Monday, November 7, 2011

Personhood in Mississippi

Tomorrow, in Mississippi, voters will be asked to vote on when life begins.  In deeply religious and profoundly conservative Mississippi, they may well decide that life begins at the moment sperm meets egg.  In other words, in Mississippi, a fertilized egg will be considered a complete person-- a human being.

Never mind that only one in 20 fertilized eggs goes on to result in a live birth and never mind too that 20% of all pregnancies result in miscarriage in the first trimester, for reasons unknown.  The point, in Mississippi is not about logic or even reality.  It is about outlawing abortion for all reasons, including danger to the life of the mother, rape or incest.

You may think this is just one more ignorant excess of the religious right like creationism or intelligent design, and you would be right in the sense that reason and  hard science have been thrown to the winds in favor of religious faith and emotional fervor, but this time, it looks like the bill is going to pass, and this time there could be some very serious consequences  for all pregnant women and the men who love them, at least in the state of Mississippi.

If a fertilized egg is considered a viable human being, then what happens to a woman who uses certain kinds of birth control which prevent a fertilized egg from attaching to the uterine wall?  Will such women be tried for murder in Mississippi? Will the pill be available in Mississippi? Will in vitro fertilization become illegal?

Oh, and what happens to a woman who miscarries in her first tri-mester-- a not uncommon occurance?  Will the products of the miscarriage be named and accorded a funeral? If life begins at conception, they should be. If the woman who miscarried was a smoker, or didn't even know she was pregnant and got drunk at a party, will she be tried for murder or manslaughter?  It is just possible she could be if Proposition 26 becomes law.

When the state becomes involved in pregnancy it is a dark and potentially evil road that lies ahead.  Doctors, lawyers, and cops end up with control over a pregnant woman's body and they end up making decisions  that rightly belong to the woman and the man who impregnated her. I will never understand how the same people who oppose government regulation when it comes to banks and business, are ready to hand women's personal rights to their own bodies over to the state.  These are often the same people who are all for capital punishment ( even though DNA evidence has shown how often the wrong person is convicted)  but absolutely against abortion, even when the life of the mother is threatened.  The message is clear.  Women are expendable.  Embryos are fully human.  Women are not.

Similar propositions have been floated on the ballots of half a dozen other states and none has passed.  The worry here is that, in Mississippi, proposition 26 just might make it .  If it does pass, the next move is to have the Supreme Court review it.  Given that the court decided not long ago that corporations have human rights, (Citizens United v. Federal Election Commission, 558 U.S. 08-205 (2010)) God only knows what it will decide in the case of fertilized eggs in Mississippi.  I've got my fingers crossed.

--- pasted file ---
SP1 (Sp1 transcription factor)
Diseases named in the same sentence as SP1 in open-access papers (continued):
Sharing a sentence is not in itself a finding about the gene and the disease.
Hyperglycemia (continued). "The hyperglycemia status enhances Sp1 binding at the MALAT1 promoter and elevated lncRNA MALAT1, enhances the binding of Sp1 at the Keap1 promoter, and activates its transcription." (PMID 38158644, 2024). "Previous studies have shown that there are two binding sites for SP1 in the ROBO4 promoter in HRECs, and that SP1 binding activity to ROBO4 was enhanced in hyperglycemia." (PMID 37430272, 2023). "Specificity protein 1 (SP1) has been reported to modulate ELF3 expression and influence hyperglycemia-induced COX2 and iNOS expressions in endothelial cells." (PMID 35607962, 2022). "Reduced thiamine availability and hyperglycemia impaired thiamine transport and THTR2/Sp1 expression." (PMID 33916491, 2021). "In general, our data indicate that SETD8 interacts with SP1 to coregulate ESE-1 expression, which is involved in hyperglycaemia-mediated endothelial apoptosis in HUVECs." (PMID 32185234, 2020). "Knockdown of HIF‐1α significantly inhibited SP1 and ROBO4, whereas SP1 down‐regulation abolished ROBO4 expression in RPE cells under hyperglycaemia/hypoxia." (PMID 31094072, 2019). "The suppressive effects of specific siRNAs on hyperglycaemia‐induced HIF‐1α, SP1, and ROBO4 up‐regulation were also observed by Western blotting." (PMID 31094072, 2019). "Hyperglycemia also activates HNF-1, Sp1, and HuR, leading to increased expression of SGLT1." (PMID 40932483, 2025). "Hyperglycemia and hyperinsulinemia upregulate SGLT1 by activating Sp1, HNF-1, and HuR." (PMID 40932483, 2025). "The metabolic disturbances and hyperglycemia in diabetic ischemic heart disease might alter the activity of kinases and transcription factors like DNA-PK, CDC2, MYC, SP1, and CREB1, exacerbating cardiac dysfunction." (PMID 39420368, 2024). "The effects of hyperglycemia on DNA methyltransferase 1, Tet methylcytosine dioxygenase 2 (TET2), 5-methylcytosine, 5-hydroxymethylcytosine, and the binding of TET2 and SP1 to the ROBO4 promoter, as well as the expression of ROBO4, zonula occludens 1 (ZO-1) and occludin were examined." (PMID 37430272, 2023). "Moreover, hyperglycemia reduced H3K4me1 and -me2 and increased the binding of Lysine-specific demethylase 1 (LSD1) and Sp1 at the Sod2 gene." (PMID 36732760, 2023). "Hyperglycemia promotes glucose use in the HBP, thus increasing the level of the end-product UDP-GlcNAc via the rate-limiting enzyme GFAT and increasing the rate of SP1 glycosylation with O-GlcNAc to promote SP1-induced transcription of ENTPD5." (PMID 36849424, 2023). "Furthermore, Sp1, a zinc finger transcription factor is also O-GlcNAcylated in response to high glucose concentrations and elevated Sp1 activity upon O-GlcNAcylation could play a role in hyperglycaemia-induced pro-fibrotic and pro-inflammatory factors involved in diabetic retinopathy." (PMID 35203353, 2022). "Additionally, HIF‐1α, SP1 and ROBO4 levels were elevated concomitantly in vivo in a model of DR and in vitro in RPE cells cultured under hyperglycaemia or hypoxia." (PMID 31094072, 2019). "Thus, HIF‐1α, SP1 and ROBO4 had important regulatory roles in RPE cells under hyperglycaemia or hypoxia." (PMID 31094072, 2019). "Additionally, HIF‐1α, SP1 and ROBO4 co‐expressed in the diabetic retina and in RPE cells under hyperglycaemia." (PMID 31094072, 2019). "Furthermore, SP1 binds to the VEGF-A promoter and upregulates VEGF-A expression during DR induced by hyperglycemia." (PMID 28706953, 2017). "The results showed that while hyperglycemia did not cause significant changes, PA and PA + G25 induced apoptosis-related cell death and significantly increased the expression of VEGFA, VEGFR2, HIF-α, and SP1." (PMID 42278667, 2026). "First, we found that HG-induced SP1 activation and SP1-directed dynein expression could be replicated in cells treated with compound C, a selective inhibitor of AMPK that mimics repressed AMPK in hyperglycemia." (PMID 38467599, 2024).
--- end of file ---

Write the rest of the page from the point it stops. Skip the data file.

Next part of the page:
In Mississippi and elsewhere, I am for a REAL culture of life-- one that values not only all unborn forms of potential life, but also the lives of the women who carry and nurture that life and values them  EQUALLY.  I am really hoping that Mississippi does the right thing tomorrow.

H/T  Life Without A Net for the photo above


JamaGenie said...

You hit it the head with how they don't want any regulations on ways to make money. So many prisons are privatized these days. That means "FOR PROFIT". To keep that profit flowing and their stockholders happy, they need more and more incarcerated bodies. The "personhood" bill will provide them a entirely new revenue stream in the form of women charged with "murdering" a fetus, even if it was an unpreventable miscarriage that had nothing to do with the mother's lifestyle. This a slippery slope we shouldn't go down. EVER.

pinkpackrat said...

I never thought of the prisons for profit connection-- you may have a point there. Hmmmmmmm thanks for stopping by and commenting.

Brett Cottrell said...

Mississippi thinks eggs are people, and the Supreme Court thinks corporations are people. Does this mean corporate eggs will be people? All those tasty eggs you buy at the supermarket? People. That Egg McMuffin you ate for breakfast? People. Quiche? People, too. It’s a scary thought, unless you’re a cannibal.

pinkpackrat said...

another fascinating thought-- thanks Brett. I just went and checked out your blogpost on it-- love it.

JamaGenie said...

I am absolutely thrilled that the voters of Mississippi saw this ballot measure for what it was - a blatant attempt for government to control and therefore control a part of our lives where government has no business being. EVER.

btw, for what it's worth the captcha for this comment was "PREGrali"... Odd how these words often have some connection to content.